“I am proud that the initial defense of humanity is led by you. You are the latest stage of millennia of human evolution, more highly trained and focused than any that have come before you. The hopes of humans everywhere, all people on Earth today and in all the tens of thousands of years gone by and yet to come, is in your capable hands, and I wouldn’t have it any other way.”
General Dodson then stood to attention, and called out “Class, attenTION!” The class responded immediately, all of them snapping to in unison. “Earth Defense Space Command Class Twenty Thirty-Three dash Zero One, I hereby declare you to be graduated, and to take on the missions that lie before all of humanity. You must succeed. You will succeed. CLASS DISMISSED, FALL OUT!”


Monday, November 16, 2015

Sunday, November 15, 2015

NaNoWriMo week 2 thoughts

So, it's Saturday November 14th. NaNoWriMo's "official" halfway point is tomorrow, and after two weeks of my first actual attempt to do this, here are my current thoughts.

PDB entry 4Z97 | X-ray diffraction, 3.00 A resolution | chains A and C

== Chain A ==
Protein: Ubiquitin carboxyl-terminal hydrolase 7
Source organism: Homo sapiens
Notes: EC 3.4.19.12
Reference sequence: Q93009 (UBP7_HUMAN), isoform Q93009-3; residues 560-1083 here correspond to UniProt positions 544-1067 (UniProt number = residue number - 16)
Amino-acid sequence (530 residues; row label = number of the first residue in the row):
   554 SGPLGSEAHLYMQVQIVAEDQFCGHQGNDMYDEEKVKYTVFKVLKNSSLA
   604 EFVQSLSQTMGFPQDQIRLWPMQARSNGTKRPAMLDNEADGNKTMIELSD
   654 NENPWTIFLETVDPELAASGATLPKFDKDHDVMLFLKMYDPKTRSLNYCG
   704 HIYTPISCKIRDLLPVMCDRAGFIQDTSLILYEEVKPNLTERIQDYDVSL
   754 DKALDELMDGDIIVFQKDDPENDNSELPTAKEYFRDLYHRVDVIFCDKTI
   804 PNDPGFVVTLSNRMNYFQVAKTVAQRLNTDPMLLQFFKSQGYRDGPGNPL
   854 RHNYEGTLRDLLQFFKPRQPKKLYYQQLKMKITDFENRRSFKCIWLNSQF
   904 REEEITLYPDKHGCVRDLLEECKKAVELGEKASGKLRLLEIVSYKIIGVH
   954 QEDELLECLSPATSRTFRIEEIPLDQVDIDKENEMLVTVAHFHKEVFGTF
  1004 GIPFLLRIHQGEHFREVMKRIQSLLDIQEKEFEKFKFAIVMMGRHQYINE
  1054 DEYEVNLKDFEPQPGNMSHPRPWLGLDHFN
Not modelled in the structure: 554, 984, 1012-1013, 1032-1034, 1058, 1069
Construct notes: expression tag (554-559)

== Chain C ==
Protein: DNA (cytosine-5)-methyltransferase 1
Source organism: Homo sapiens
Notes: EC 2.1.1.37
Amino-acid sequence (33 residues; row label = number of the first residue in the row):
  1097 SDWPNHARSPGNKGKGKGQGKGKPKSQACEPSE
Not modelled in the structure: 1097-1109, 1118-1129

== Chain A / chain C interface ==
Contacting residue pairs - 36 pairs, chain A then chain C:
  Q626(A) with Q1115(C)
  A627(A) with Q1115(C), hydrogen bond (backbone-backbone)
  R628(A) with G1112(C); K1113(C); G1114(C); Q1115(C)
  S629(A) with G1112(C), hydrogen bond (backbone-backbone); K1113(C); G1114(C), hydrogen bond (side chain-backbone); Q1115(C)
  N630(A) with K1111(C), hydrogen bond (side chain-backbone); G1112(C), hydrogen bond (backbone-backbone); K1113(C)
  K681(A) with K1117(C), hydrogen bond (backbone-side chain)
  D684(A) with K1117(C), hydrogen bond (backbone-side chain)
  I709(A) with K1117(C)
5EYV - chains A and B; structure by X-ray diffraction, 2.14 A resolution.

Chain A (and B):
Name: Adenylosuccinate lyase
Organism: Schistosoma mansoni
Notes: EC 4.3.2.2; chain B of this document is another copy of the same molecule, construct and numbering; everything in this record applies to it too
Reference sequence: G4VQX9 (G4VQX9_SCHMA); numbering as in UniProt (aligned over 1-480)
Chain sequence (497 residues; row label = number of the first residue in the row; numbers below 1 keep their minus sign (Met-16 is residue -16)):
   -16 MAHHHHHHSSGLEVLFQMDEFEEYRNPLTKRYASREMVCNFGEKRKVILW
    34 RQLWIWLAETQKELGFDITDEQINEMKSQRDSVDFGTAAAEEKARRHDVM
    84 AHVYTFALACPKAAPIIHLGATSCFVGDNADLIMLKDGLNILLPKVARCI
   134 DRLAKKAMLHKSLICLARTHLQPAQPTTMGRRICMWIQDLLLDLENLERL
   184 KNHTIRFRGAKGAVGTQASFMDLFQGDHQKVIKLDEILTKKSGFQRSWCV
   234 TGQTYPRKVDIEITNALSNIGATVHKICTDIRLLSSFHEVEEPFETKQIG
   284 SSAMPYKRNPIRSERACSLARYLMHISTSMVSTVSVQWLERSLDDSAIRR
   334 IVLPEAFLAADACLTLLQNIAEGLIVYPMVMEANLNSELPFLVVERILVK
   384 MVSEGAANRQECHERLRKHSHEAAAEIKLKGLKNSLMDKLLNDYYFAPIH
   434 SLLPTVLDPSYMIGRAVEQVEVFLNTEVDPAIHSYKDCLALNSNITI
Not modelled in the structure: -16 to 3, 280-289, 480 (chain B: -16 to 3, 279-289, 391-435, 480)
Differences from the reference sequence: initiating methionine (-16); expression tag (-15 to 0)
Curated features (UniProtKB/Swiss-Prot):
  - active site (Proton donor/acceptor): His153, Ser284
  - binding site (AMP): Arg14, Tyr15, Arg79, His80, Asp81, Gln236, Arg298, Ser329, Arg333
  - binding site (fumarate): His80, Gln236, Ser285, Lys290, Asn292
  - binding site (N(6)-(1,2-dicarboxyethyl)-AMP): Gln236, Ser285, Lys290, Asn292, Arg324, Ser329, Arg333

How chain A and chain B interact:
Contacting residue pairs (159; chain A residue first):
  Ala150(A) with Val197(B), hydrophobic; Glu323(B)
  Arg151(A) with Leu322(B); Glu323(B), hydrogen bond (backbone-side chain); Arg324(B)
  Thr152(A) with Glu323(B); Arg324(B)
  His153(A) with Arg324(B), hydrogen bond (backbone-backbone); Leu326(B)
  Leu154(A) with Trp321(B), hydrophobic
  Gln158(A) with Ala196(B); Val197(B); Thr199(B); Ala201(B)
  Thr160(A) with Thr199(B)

To start, I am really happy with my decision to do this. I've connected with some very cool people, and I've gotten so much better about "being a writer."

What does that mean, even? Well ... here's how I see it. An "author" is a person who publishes a book of some kind. There are lots of people who are authors, but are not really "writers." To my way of thinking, a "writer" is someone who writes because they have things to say. I have stories I'd like to tell, but if they sit in my head I'm not a writer. In fact, all I really am, at that point, is a creative dreamer or thinker.

When I sit at the computer to type the stories I have in my head down into a document, that's when I'm a "writer." That's the transition, and is the part I hadn't really quite figured out how to make work, at least not consistently.